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Looking to retire next year at 47
Old 01-09-2014, 11:06 PM   #1
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Looking to retire next year at 47

Hi everyone and a big thanks to the advice given in this community. I am nearing the point where I am burning out at work and ER is looking very attractive.

I would love some thoughts / advice on whether we are able to ER next year.

Here are our stats...
house equity: $1.1m - no debt
non-retirement funds $1.2m
retirement funds $0.8m
529: $0.2m
kids: 3 ages 14, 8, 5
spouse: 45yrs old and retired
me: 46yrs and working my tush off :-(
debt: nil
company defined benefit pension from old employer: $1500/mth at 65yrs old

income: 2014 expect through next feb ($650k from employer incl equity grants, etc). 2015 is expected at $450k.

spending: about $60k / yr excluding income taxes (no mortgage payments)

After entering details into firecalc, it shows 100% chance of success (yeah!). However, I am wondering if I am entering the data correctly. When entering the spending levels, do you include income taxes?

I am trying to hang on through 2014 and, if needed, can stay on for another year (if my heart can take it). I doubt it that i will go cold turkey and may ease into ER by taking a less stressful job.

I would love anyone's feedback and counsel on my situation

Thanks to an awesome community!
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Old 01-10-2014, 12:18 AM   #2
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Numbers look doable to me. Yes include taxes in spending when using Firecalc. Fortunately taxes will be much more pleasant than you are currently experiencing with your high income.

Congrats and enjoy new life with your kids. What a positive difference that will be for them too.
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Old 01-10-2014, 02:39 AM   #3
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Me, too. Numbers look good.

You should be able to get your taxes very close to 0 in the first half of ER by spending out of your significant post-tax savings.
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Old 01-10-2014, 07:43 AM   #4
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Congrats on all of your success!

Your kids are going to have an experience that few do. That's awesome.

Have you given any thought to healthcare costs? Consider premiums and all of the out of pocket costs in addition to the premium.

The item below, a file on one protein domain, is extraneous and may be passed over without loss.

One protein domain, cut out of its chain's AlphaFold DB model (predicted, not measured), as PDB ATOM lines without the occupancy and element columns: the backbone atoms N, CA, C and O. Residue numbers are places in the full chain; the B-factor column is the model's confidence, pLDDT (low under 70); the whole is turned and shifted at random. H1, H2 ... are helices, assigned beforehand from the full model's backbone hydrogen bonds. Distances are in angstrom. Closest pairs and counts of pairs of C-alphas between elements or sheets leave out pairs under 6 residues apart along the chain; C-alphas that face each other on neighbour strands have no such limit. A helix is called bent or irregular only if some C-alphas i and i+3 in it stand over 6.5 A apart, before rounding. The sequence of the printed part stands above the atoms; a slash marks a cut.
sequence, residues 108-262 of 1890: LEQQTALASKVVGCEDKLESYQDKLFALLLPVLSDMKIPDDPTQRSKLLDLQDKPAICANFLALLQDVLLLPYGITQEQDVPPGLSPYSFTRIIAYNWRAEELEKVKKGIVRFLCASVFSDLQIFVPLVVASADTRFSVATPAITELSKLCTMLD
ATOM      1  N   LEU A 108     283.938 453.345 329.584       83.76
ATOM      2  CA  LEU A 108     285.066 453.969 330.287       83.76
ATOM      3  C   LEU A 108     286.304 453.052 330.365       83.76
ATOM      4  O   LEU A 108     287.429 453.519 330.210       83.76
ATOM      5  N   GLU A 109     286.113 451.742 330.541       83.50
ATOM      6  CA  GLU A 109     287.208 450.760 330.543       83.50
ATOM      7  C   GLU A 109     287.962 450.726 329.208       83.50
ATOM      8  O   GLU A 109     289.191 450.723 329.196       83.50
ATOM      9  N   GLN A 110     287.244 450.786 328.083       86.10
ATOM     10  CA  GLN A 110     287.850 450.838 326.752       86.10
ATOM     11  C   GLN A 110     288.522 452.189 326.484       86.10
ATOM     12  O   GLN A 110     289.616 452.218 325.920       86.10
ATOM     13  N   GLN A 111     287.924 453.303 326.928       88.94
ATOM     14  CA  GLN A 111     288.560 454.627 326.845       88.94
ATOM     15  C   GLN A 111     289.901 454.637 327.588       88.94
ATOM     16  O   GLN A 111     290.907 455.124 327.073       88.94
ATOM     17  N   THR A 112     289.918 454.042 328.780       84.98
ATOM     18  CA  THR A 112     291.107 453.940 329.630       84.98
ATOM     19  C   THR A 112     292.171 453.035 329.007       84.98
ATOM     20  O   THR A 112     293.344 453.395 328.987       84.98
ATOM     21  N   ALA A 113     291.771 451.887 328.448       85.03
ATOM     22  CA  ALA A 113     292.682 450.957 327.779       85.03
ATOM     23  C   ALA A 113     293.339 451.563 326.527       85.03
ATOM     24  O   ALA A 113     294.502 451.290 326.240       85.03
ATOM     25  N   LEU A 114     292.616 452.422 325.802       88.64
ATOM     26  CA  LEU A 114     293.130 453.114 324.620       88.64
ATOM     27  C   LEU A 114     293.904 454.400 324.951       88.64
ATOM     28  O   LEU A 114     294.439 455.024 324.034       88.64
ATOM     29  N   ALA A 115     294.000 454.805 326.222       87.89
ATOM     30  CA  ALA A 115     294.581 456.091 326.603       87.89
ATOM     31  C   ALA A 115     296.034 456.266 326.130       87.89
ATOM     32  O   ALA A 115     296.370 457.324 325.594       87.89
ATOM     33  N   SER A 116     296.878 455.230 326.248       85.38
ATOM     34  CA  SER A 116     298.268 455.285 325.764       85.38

Given all that has happened in the past and what could very well be in the future, I wouldn't count on any pension payments in 18 years. If it happens, that's icing on the cake. I know two people that went into retirement thinking they were good to go and had the rug pulled out from underneath them or had pension payments cut drastically. You may very well get those payments without a problem, but it may help not to include them in the equation. It will force greater efficiency onto your personal assets.

Another thing to consider is how you allocate the assets and what the mechanics of withdrawal are. The withdrawal piece is something that gets overlooked by the financial services industry. If you spend 60k/yr, think of how you would draw that from the portfolio in a way that ensures perpetuity and minimizes tax consequences.
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Old 01-10-2014, 07:56 AM   #5
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1.1 million dollar house is at least $15,000 or so a year in real estate taxes?

three kids not yet in college
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Old 01-10-2014, 08:07 AM   #6
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IF your expenses are really only $60k then you should be fine but I'm skeptical that a family of 3 with a $1.1m house used to high earnings can really live on $60k a year. Do you currently live on $60k a year?

How sure are you of those numbers? Health care? Cars for the kids when the time comes? College? Weddings? Major home repairs? Periodic vehicle replacements?

I suggest that you do an analysis using Quicken Lifetime Planner using the same information as Firecalc with provisions for health care, college, weddings, etc and see what it says for you. Also, do some solid analysis of your actual spending for 2012 and 2013 to see how realistic the $60k a year is. If you're planning to proceed, try to live on $60k in 2014 and see how it goes.
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Old 01-10-2014, 08:38 AM   #7
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IF your expenses are really only $60k then you should be fine but I'm skeptical that a family of 3 with a $1.1m house used to high earnings can really live on $60k a year. Do you currently live on $60k a year?

How sure are you of those numbers? Health care? Cars for the kids when the time comes? College? Weddings? Major home repairs? Periodic vehicle replacements?

I suggest that you do an analysis using Quicken Lifetime Planner using the same information as Firecalc with provisions for health care, college, weddings, etc and see what it says for you. Also, do some solid analysis of your actual spending for 2012 and 2013 to see how realistic the $60k a year is. If you're planning to proceed, try to lie on $60k in 2014 and see how it goes.
I was thinking exactly the same thing. I make 200k, have a 200k house (no mortgage and no other debt) and my budget (for 2 - no kids) is 98k. Of that 30k is healthcare (because I assume I would not get any sort of ACA subsidy) and I assume I will hit the OOP max each year. I also have 5k for home maintenance (including accrual for roof, hot water heater HVAC replacement), and 4k for other replacements (car every 15 years, mattress every 10 years, Furniture every 15 years, TV every 7 years).
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Old 01-10-2014, 11:58 AM   #8